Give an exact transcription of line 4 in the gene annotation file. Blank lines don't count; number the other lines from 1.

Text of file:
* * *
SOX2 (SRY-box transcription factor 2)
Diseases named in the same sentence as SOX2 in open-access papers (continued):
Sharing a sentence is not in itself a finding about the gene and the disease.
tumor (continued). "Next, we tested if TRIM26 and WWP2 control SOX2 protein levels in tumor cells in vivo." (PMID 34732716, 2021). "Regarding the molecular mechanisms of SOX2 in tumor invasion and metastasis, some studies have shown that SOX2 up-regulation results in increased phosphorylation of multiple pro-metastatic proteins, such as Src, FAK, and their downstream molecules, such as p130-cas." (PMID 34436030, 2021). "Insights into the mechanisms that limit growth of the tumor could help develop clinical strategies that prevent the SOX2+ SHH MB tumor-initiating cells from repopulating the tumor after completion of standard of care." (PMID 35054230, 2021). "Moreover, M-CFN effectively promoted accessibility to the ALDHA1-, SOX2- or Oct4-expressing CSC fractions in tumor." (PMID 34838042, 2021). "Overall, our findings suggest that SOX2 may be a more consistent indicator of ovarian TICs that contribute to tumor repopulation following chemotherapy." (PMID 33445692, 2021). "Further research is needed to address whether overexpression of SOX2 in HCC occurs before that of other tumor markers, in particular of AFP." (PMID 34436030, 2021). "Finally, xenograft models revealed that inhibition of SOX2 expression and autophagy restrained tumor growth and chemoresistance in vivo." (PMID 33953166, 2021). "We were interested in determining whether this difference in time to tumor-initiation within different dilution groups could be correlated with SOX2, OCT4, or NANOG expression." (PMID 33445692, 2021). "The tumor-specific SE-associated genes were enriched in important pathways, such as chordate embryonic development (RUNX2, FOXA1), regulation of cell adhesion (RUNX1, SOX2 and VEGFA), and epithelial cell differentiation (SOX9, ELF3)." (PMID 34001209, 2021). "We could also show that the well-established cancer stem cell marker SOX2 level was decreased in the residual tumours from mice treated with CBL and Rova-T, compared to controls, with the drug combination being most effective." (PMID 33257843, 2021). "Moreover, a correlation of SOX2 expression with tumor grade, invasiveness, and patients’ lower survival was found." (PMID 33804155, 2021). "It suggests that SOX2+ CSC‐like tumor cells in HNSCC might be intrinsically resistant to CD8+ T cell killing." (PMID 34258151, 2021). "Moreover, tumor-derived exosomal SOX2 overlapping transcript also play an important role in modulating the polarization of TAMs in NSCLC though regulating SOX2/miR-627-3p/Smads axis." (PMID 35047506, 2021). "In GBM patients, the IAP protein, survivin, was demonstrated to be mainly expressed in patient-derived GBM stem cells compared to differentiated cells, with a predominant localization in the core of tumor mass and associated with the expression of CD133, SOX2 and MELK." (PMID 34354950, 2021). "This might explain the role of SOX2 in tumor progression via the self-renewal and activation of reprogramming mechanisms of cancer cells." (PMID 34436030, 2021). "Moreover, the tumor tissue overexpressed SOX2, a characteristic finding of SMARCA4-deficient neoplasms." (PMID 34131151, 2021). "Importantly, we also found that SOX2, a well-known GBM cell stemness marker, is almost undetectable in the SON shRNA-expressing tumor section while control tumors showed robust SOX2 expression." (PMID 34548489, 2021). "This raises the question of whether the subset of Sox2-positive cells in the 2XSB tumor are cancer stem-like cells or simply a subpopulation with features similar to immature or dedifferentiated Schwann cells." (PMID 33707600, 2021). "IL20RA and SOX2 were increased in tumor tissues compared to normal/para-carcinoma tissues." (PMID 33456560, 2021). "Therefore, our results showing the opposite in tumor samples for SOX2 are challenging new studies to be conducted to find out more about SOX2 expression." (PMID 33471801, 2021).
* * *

tumor (continued). "Next, we tested if TRIM26 and WWP2 control SOX2 protein levels in tumor cells in vivo." (PMID 34732716, 2021). "Regarding the molecular mechanisms of SOX2 in tumor invasion and metastasis, some studies have shown that SOX2 up-regulation results in increased phosphorylation of multiple pro-metastatic proteins, such as Src, FAK, and their downstream molecules, such as p130-cas." (PMID 34436030, 2021). "Insights into the mechanisms that limit growth of the tumor could help develop clinical strategies that prevent the SOX2+ SHH MB tumor-initiating cells from repopulating the tumor after completion of standard of care." (PMID 35054230, 2021). "Moreover, M-CFN effectively promoted accessibility to the ALDHA1-, SOX2- or Oct4-expressing CSC fractions in tumor." (PMID 34838042, 2021). "Overall, our findings suggest that SOX2 may be a more consistent indicator of ovarian TICs that contribute to tumor repopulation following chemotherapy." (PMID 33445692, 2021). "Further research is needed to address whether overexpression of SOX2 in HCC occurs before that of other tumor markers, in particular of AFP." (PMID 34436030, 2021). "Finally, xenograft models revealed that inhibition of SOX2 expression and autophagy restrained tumor growth and chemoresistance in vivo." (PMID 33953166, 2021). "We were interested in determining whether this difference in time to tumor-initiation within different dilution groups could be correlated with SOX2, OCT4, or NANOG expression." (PMID 33445692, 2021). "The tumor-specific SE-associated genes were enriched in important pathways, such as chordate embryonic development (RUNX2, FOXA1), regulation of cell adhesion (RUNX1, SOX2 and VEGFA), and epithelial cell differentiation (SOX9, ELF3)." (PMID 34001209, 2021). "We could also show that the well-established cancer stem cell marker SOX2 level was decreased in the residual tumours from mice treated with CBL and Rova-T, compared to controls, with the drug combination being most effective." (PMID 33257843, 2021). "Moreover, a correlation of SOX2 expression with tumor grade, invasiveness, and patients’ lower survival was found." (PMID 33804155, 2021). "It suggests that SOX2+ CSC‐like tumor cells in HNSCC might be intrinsically resistant to CD8+ T cell killing." (PMID 34258151, 2021). "Moreover, tumor-derived exosomal SOX2 overlapping transcript also play an important role in modulating the polarization of TAMs in NSCLC though regulating SOX2/miR-627-3p/Smads axis." (PMID 35047506, 2021). "In GBM patients, the IAP protein, survivin, was demonstrated to be mainly expressed in patient-derived GBM stem cells compared to differentiated cells, with a predominant localization in the core of tumor mass and associated with the expression of CD133, SOX2 and MELK." (PMID 34354950, 2021). "This might explain the role of SOX2 in tumor progression via the self-renewal and activation of reprogramming mechanisms of cancer cells." (PMID 34436030, 2021). "Moreover, the tumor tissue overexpressed SOX2, a characteristic finding of SMARCA4-deficient neoplasms." (PMID 34131151, 2021). "Importantly, we also found that SOX2, a well-known GBM cell stemness marker, is almost undetectable in the SON shRNA-expressing tumor section while control tumors showed robust SOX2 expression." (PMID 34548489, 2021). "This raises the question of whether the subset of Sox2-positive cells in the 2XSB tumor are cancer stem-like cells or simply a subpopulation with features similar to immature or dedifferentiated Schwann cells." (PMID 33707600, 2021). "IL20RA and SOX2 were increased in tumor tissues compared to normal/para-carcinoma tissues." (PMID 33456560, 2021). "Therefore, our results showing the opposite in tumor samples for SOX2 are challenging new studies to be conducted to find out more about SOX2 expression." (PMID 33471801, 2021).